Pupils at the school attacked by arsonists ahead of a visit by the Duchess of Cambridge, are smiling again as they feast their eyes on the start of a new school orchard – aptly featuring Katya, or Katy, apples.
Last week firebugs destroyed a play area at The Willows Primary in Wythenshawe – just hours after the Royal visit was announced.
Since then the school and wider community has vowed to fight back to be ready for the royal engagement tomorrow (Tuesday 23 April).
And now, cider-maker Dan Hasler has added to that optimism with the planting of the first apple trees at the school, so that pupils can get fresh fruit to eat.
Dan Hasler, 31, who makes ‘Moss Cider’ from Manchester-grown apples, applied for funding from the We Love MCR charity – which is the new name for the Lord Mayor of Manchester’s Charity appeal trust – to buy apple trees for two primary schools in Manchester.
He made the funding application at Christmas for the Willows Primary in Wythenshawe and also the Divine Mercy RC Primary in Moss Side after reading about the difficulties facing some families struggling to feed their children.
Last year Anne Whitehead, head at the Willows Primary – where 60 per cent of the children are eligible for free meals – spoke about the difficulties facing some families in the recession. Mrs Whitehead also said she’d heard of some parents going without food so that they could feed their children.
This was the trigger which motivated Dan, aged 31, to take action.
Dan said: “When I heard about children and their parents going without, I tried to come up with a way to help.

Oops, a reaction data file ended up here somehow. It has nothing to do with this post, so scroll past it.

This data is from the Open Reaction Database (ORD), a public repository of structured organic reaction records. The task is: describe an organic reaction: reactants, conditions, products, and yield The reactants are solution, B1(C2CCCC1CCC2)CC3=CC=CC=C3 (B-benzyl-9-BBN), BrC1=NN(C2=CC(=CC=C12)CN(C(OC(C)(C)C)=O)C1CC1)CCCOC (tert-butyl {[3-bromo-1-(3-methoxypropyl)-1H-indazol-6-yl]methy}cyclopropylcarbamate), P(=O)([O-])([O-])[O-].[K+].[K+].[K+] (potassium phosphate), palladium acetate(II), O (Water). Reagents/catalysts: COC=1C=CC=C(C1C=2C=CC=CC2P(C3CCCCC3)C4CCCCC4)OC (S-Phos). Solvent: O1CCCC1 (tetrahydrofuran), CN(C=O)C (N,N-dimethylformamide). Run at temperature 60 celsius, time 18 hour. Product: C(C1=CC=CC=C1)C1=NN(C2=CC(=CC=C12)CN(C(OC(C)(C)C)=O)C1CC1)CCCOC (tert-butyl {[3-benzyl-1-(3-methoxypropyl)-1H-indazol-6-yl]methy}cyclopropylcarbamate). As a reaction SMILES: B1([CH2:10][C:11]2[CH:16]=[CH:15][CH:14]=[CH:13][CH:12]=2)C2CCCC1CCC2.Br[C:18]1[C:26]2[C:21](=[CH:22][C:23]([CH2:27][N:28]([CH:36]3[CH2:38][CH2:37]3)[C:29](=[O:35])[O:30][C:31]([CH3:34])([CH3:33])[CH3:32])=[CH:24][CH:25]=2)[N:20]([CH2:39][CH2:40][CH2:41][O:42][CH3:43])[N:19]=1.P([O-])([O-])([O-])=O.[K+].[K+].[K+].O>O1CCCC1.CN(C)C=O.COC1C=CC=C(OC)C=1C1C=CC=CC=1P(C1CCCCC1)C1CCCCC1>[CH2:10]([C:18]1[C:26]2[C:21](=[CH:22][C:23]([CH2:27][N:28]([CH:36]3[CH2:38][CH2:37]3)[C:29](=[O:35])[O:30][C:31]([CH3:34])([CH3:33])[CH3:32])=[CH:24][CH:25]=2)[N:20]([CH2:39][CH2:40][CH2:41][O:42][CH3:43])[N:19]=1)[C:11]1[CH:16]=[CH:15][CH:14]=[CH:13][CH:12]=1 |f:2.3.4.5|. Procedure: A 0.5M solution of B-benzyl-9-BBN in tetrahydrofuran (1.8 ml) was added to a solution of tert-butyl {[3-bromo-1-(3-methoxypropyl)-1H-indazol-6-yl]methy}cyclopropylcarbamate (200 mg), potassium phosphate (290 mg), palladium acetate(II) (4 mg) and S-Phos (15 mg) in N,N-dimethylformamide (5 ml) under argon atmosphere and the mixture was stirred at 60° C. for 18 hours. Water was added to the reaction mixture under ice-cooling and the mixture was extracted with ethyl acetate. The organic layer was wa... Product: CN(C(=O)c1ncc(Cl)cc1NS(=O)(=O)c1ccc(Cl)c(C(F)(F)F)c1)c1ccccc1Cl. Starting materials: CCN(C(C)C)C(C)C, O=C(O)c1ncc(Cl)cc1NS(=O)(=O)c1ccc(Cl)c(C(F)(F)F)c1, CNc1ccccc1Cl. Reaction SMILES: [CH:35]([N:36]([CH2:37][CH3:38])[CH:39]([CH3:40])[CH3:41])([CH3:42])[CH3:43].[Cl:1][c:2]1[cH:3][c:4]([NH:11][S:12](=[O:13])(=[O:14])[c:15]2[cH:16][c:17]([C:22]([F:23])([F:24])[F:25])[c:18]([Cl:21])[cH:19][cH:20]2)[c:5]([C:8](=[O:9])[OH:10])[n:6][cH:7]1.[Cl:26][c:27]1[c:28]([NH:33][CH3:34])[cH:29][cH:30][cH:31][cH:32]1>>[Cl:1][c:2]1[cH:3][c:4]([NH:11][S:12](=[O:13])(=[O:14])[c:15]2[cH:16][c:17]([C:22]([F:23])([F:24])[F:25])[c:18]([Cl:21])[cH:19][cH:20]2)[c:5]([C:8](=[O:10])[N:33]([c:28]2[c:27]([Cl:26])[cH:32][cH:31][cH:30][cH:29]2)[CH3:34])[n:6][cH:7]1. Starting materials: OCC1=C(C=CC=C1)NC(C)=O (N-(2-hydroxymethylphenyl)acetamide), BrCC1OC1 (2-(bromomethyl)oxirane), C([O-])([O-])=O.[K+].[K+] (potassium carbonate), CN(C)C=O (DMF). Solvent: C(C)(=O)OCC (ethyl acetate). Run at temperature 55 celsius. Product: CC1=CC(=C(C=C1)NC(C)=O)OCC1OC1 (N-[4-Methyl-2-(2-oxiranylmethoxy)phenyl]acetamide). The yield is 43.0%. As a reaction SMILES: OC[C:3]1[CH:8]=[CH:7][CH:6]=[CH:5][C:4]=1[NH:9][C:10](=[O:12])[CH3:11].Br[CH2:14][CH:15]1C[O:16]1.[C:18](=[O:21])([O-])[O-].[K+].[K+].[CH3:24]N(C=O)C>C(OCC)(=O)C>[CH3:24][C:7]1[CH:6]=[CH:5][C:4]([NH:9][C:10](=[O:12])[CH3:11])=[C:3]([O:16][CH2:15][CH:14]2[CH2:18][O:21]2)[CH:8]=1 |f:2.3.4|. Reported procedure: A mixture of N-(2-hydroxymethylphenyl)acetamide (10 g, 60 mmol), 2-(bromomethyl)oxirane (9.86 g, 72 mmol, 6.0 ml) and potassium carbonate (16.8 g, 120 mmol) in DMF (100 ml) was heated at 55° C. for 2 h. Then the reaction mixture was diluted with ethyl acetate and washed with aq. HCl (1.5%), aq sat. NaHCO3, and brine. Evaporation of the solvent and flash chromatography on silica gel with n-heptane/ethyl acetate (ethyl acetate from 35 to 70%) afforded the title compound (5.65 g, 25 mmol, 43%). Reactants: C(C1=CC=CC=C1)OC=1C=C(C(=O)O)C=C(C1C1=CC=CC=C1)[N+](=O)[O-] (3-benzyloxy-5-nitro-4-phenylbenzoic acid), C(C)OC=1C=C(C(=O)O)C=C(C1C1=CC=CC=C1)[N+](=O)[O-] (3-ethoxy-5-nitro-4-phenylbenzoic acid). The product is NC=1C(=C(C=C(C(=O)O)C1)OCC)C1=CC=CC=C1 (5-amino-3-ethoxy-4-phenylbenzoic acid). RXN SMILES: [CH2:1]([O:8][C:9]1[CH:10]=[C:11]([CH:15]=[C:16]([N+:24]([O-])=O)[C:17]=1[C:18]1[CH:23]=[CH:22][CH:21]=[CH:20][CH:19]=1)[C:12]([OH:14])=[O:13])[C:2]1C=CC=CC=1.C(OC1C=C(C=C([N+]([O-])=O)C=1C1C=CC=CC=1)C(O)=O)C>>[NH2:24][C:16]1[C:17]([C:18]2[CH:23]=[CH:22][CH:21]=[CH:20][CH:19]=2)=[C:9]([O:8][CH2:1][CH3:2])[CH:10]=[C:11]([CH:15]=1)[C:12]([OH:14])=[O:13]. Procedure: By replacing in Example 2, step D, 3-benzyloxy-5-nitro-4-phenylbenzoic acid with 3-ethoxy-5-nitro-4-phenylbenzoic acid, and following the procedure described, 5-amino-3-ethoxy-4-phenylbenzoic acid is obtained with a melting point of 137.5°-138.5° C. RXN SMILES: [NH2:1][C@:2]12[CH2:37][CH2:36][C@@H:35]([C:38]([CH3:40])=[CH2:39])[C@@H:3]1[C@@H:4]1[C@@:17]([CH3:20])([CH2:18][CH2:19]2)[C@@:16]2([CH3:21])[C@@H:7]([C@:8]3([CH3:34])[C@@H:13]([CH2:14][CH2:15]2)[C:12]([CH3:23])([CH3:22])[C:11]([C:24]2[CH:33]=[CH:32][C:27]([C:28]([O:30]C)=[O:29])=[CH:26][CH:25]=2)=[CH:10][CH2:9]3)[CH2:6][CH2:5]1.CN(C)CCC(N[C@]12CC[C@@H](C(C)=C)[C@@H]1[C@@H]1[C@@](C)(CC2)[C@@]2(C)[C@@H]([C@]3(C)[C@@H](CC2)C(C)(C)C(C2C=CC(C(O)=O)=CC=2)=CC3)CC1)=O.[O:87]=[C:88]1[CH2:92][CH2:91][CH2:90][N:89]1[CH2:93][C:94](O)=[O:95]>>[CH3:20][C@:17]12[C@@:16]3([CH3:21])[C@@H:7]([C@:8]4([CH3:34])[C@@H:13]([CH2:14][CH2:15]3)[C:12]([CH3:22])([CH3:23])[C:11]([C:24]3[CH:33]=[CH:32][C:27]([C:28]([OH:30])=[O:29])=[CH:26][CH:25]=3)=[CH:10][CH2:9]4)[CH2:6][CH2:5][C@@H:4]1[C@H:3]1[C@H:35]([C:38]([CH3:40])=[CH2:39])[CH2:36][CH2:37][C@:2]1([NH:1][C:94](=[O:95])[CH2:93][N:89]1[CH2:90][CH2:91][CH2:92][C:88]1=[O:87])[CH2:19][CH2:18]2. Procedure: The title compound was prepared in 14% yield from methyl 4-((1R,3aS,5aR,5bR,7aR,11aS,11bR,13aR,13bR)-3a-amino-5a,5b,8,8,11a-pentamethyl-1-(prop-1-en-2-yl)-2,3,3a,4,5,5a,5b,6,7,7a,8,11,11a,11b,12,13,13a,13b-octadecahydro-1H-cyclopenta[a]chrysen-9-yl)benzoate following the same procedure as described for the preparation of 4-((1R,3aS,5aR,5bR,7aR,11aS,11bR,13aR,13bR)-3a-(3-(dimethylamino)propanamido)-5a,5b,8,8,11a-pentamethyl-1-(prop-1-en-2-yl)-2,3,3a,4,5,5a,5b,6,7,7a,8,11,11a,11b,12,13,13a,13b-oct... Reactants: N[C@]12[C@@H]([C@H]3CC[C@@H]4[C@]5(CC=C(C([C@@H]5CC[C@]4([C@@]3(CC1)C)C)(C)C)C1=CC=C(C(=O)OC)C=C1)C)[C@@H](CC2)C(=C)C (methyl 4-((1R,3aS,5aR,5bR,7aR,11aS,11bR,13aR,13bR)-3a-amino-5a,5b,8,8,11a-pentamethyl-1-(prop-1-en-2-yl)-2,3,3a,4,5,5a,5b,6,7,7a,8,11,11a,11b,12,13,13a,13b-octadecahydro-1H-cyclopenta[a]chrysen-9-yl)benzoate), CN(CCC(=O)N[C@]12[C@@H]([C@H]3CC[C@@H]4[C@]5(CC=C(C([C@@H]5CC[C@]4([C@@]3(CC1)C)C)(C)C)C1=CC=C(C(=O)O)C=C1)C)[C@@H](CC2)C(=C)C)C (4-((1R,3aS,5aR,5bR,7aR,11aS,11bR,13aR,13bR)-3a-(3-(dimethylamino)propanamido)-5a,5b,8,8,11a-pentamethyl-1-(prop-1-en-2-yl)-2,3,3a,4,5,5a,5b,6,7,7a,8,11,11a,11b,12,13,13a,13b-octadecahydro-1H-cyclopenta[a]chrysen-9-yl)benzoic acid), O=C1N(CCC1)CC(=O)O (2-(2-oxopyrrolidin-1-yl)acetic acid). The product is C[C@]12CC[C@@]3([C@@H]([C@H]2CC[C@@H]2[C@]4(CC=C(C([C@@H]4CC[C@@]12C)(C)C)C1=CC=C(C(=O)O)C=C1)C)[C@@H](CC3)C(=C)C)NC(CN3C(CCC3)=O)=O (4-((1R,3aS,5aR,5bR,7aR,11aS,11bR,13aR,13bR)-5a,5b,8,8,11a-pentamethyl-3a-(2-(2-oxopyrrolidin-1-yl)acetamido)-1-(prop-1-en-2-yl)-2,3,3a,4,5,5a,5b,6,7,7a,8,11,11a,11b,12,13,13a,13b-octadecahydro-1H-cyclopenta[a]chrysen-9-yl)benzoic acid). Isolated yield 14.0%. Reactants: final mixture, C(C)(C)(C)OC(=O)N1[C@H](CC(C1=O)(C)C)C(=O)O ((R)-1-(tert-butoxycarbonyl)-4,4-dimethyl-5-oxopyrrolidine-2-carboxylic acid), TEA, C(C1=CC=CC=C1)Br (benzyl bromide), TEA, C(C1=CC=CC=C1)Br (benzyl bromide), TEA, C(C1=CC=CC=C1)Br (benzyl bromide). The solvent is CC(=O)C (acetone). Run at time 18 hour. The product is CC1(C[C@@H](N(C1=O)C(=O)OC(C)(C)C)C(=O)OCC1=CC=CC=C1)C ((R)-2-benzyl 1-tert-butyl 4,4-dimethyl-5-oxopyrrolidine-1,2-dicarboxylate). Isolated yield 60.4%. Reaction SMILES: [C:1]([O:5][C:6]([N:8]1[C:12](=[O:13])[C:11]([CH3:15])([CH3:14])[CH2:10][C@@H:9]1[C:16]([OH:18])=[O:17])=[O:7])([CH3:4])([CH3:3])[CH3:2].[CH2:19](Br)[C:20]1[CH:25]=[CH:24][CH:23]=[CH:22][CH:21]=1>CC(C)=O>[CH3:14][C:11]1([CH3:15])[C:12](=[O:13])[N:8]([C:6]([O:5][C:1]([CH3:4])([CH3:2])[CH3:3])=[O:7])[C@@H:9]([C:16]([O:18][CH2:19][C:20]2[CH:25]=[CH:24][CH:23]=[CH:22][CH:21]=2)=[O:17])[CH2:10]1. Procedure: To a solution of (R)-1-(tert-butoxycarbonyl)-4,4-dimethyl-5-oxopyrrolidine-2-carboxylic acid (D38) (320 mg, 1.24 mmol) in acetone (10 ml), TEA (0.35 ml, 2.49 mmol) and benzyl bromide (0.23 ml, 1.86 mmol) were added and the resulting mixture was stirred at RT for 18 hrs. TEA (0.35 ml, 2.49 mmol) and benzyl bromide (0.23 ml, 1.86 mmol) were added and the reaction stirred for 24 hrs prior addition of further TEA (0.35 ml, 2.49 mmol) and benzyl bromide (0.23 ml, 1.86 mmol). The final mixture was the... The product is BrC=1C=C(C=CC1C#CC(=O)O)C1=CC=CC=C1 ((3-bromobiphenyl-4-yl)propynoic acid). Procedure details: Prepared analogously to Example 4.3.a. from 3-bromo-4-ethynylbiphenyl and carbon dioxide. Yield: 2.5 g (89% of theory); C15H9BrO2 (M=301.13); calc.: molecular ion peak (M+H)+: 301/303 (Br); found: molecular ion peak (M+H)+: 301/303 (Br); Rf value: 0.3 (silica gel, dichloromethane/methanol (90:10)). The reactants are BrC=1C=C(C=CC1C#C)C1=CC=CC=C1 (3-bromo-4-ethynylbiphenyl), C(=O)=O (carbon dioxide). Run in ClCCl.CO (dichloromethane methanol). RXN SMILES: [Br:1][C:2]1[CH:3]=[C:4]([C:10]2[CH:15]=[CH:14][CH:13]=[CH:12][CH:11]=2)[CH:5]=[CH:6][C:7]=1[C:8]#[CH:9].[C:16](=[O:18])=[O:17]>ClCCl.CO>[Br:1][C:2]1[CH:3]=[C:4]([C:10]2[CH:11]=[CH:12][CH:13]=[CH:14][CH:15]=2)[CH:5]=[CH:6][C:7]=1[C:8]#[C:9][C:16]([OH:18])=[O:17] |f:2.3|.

”My expertise lies in growing apples, so I thought planting trees in primary schools would not only help the youngsters to learn about horticulture, but also give the children chance to take the apples home.”
The first trees have now been planted in both schools and the Katy apples will be ready to be harvested in July – when the royal baby is due.
Miss Whitehead, said: “The apples will be built into our cookery and breakfast clubs and have a very poignant meaning for the children, especially as they are known as Katy apples. Examples like this of community support along with the Royal visit are a great way of showing that resilience and faith in human nature are always worthwhile.”
Ann Walsh, head at Divine Mercy Primary, said: “Our children are thrilled at the prospect of growing their own fruit. They are also looking forward to swapping tips and making new friends with their contemporaries in Wythenshawe.”
Councillor Jim Battle, Deputy Leader at Manchester City Council, with responsibility for regeneration, said: “This project will have far-reaching effects in many ways as families see that Manchester people really care about the city’s youngsters”.
Lord Mayor of Manchester, Councillor Elaine Boyes, said: “This project is exactly the sort of work we back because it has a direct benefit for residents. It’s also a great way of empowering youngsters to reap- and eat – the rewards of their labour.”